A thin layer of nitride (not shown) is applied over the polysilicon 2120, and the mask 2110 of FIG. 54 is used to preserve the nitride caps 2130, 2140 and 2150 in the photolithography process detailed herein in the original application. In any event, the nitride caps are over the positions where the contacts will be formed for the source, gate and drain.

Next, in FIG. 56, deposited oxide 2640 is "snowed" onto wafer 1000 to cover all of the structure, including the nitride caps 2130, 2140 and 2150, after the polysilicon 2120 has been removed by etching (RIE).

Spin on glass 2650 is then flowed on to cover the entire deposited oxide 2640.

In FIG. 57, the mixed spin on glass 2650 and deposited oxide 2640 are etched away to the level just below the nitride caps 2130, 2140 and 2150.

In FIG. 58, photoresist layer 2700 has been exposed through mask 2710 of FIG. 58A to open up enlarged areas over the contacts 2610, 2620 and 2630 being formed. These openings are designated 2720, 2730 and 2740. This permits implanting N-type dopant i.e. phosphorus or arsenic, shown by the arrows 2750, 2760 and 2770 to dope the contacts 2610 and 2630 the same type as the source 2200 and drain 2300 but, to also dope the gate contact 2620 and the gate 2100.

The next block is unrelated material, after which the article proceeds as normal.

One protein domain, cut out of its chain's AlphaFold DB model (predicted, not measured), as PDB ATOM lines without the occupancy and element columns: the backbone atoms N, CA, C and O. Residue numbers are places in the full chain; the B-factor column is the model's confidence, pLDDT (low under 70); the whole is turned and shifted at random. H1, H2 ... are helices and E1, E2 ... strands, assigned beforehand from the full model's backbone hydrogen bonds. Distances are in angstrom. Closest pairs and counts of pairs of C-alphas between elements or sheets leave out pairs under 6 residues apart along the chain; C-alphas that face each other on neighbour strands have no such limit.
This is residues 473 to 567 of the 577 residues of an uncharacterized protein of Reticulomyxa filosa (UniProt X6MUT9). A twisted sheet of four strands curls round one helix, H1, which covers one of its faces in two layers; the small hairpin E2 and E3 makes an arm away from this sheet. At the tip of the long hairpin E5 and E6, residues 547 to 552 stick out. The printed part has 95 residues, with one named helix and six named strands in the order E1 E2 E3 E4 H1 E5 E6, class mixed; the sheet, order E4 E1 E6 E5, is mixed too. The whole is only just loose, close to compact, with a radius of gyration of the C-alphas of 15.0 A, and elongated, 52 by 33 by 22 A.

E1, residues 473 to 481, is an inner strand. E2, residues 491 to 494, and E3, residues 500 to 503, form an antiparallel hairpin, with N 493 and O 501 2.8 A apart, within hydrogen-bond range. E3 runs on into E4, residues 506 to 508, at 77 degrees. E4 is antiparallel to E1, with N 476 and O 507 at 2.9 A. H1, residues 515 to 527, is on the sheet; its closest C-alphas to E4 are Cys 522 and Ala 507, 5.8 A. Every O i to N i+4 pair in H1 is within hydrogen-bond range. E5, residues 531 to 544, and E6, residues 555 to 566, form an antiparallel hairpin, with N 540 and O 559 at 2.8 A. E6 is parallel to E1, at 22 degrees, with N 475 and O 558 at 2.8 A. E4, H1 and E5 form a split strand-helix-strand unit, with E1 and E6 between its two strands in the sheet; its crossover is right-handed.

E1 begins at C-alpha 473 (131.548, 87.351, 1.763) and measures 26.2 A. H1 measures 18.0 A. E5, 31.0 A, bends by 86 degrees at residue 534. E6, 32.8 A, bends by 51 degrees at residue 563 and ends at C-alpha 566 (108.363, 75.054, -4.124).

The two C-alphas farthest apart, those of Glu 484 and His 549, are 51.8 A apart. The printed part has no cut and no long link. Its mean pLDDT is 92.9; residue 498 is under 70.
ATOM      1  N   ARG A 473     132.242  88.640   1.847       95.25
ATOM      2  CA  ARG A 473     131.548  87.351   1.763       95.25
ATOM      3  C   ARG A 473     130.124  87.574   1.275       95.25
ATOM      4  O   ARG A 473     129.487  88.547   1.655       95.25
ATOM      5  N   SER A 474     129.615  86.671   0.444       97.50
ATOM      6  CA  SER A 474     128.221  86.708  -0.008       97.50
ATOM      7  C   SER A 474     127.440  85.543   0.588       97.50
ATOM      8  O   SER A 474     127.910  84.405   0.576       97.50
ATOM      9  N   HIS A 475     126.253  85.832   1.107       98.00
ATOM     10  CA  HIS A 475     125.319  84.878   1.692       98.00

In FIG. 59A, interconnect mask 2800 is employed with conventional photolithograph to delineate the metal interconnects for the structure for FIG. 59.

Photoresist 2810 is deposited according to mask 2800 on the metal (e.g. aluminum) layer 2820 and is patterned to protect the interconnects for the respective contacts from etching away of the metal, as is shown in FIG. 60.

Thus, the metal interconnect for the source 2200 is shown at 2870 in FIG. 60 and FIG. 61, the metal interconnect for the gate 2620 is shown at 2880 in both of these FIGS. and the metal interconnect for the drain 2630 is shown at 2890 in both FIGS. 60 and 61.

This shows the completed NMOS device, but it also shows the optional silicide contact enlargement areas, such as the area 2900 over the source 2200 upon which contact 2610 is built. Similarly, silicide 2910 appears beneath gate contact 2620 but extends over gate 2100. Also, silicide 2920 is found between drain 2300 and its contact 2630.